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Grade 9-12

Money and Elections

Updated: February 23 2017,
Author: Brett Burkey

Students will be introduced to the sources of campaign war chests, learning about the recent court decisions that have allowed for the creation of "Super PACS" and 501 (c) (4) organizations. The exploration will turn to how a candidate raises resources and how spending has accelerated in recent election cycles. Finally, in an activity, the students will be assigned to groups and play the role of campaign strategists in one or the other major party. They will use an array of data, their understanding of the lesson's content, and a map of the United States to determine which states they will identify as safely in their camp, locked up by the opposition, or a battleground state worthy of resource deployment.


Money and elections have been uneasy bedfellows throughout the history of American politics as the power of the purse has been leveraged to influence election outcomes. While The Teapot Dome scandal and Watergate, for example, have led to restrictive reforms in campaign finance rules, recent Supreme Court decisions have erased these boundaries. This has lead to a dramatic rise in the quantity of money pouring into the latest election cycles. Citizens United v. FEC (Federal Election Commission) and McCutcheon v. FEC have equated political donations to protected speech and eliminated limits on how much one can contribute.


In the 2012 federal election cycle, a whopping $6.3 billion was spent on campaigning—twice the amount spent in 2000. A study by the Sunlight Foundation, an advocate for government transparency, found that a group of Americans comprising less than a tenth of one percent of the U.S. population accounted for 28% of all disclosed contributions throughout the 2012 election.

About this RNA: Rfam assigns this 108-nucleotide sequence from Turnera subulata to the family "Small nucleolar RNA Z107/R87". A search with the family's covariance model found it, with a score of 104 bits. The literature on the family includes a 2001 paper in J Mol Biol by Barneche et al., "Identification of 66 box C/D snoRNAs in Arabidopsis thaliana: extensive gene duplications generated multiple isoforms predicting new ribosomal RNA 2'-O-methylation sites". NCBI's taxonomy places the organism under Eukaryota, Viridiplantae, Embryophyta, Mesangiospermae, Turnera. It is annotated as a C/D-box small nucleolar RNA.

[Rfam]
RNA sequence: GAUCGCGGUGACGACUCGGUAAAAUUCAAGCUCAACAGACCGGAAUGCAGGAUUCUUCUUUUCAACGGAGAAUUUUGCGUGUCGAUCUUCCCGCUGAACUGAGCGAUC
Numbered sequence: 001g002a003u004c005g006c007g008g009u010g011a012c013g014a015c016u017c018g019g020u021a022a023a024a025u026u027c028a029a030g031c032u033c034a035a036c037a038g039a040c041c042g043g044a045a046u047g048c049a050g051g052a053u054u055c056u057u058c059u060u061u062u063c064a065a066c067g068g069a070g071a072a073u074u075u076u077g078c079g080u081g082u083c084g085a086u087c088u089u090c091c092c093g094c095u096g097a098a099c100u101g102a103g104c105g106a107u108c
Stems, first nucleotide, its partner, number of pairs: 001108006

Despite this explosion of resources available to political candidates, the difficult question of where to spend it still remains. The number of voters grows consistently but the methods to reach them create the most confounding issues. As voters move gradually away from traditional media outlets to more contemporary ones, where are advertising dollars best spent? 


Demographic shifts require focus on Spanish language speakers and cable-cutting youth. Single issue voters embracing the Second Amendment or Marriage Equality have to be targeted. What states demand attention and what states can be ignored? Campaigns must weigh the benefits of allocating campaign funds to a state versus the costs of conducting the campaign. States with few electoral votes or states where a candidate has little chance of swaying voters to their campaign represent little benefit to a candidate and not worth the cost of precious campaign funds. On the other hand, states with many electoral votes whose voters can be swayed represent large benefits and are therefore worth the cost of campaigning.